God’s People, Together in Unity
Dear Friend of The Fellowship,
How many of you are familiar with Le Chambon, France? In this small village during the dark days of the Holocaust, Pastor Andre Trocme led residents in a coordinated effort to shelter Jews from almost certain death at the hands of the Nazis. People responded by hiding Jews in their homes, their farms, and their schools, saving the lives of some 5,000 people.
I told the story of Le Chambon recently when I was honoured for The Fellowship’s efforts at interfaith bridge building at an event on Capitol Hill in Washington, D.C. As I spoke about the heroic events at Le Chambon, I thought not just about the historical event itself, but how that extraordinary legacy of Christian support for the Jewish people flourishes today.
I’m grateful that we at The Fellowship get to hear stories every day of Christians who give sacrificially so that poor, needy Jewish people – including some who live under oppressive anti-Semitism – can have better lives.
There are so many of these stories: the couple who, rather than remodel their kitchen, gave to help an orphaned Jewish child in Ukraine. The man who postponed buying a new car so he could help an elderly Holocaust survivor. The single mother and schoolteacher who gives the money she used to spend on coffee every day to help those in need.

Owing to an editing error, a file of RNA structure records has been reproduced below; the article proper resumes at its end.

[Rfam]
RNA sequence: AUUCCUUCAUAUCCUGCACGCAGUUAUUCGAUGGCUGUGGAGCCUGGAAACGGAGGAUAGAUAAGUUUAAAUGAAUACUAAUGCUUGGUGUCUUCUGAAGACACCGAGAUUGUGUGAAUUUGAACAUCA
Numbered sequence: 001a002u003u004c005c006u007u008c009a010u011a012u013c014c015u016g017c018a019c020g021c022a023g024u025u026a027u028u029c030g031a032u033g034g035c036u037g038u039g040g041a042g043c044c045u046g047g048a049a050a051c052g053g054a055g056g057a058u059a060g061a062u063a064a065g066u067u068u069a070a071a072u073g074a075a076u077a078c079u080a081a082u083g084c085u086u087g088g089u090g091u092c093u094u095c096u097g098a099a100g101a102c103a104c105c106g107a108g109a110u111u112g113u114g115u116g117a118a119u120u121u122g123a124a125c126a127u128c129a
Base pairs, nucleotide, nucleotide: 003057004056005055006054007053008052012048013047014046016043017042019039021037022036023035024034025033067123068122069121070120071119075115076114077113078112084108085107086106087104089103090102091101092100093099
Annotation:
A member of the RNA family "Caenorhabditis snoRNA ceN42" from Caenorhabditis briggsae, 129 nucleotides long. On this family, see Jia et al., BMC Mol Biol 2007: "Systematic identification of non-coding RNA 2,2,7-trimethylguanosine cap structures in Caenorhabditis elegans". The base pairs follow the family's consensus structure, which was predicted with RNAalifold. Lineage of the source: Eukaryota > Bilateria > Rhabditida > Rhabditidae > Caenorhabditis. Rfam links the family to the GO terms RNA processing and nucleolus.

Thankfully, these good people don’t have to put their lives at risk to help Jews, as the residents of Le Chambon did. But they nonetheless stand in the great tradition of “Righteous Gentiles” – non Jews, many of them Christians, who gave their all to save Jews during the Holocaust. Because of Fellowship supporters like them – and like you – we were able to help 1.6 million people in need in Israel and around the world last year alone. So, when I stood at that podium in Washington, D.C. last month, I accepted the honour on their behalf, and yours.
My friends, we are living in a new reality. The animosity and distrust that characterized the relationship between Jews and Christians for centuries is a thing of the past. For perhaps the first time in history, Jews are not alone; there are tens of millions of Christians all over the world who stand with us, who are extending their hand in support, compassion, and friendship. We have been waiting for this day, and it has come. And I thank you, Fellowship friends, for ushering in this new reality. I can only echo the psalmist, who said, “How good and pleasant it is when God’s people live together in unity!” (Psalm 133:1).
Rabbi Yechiel Eckstein
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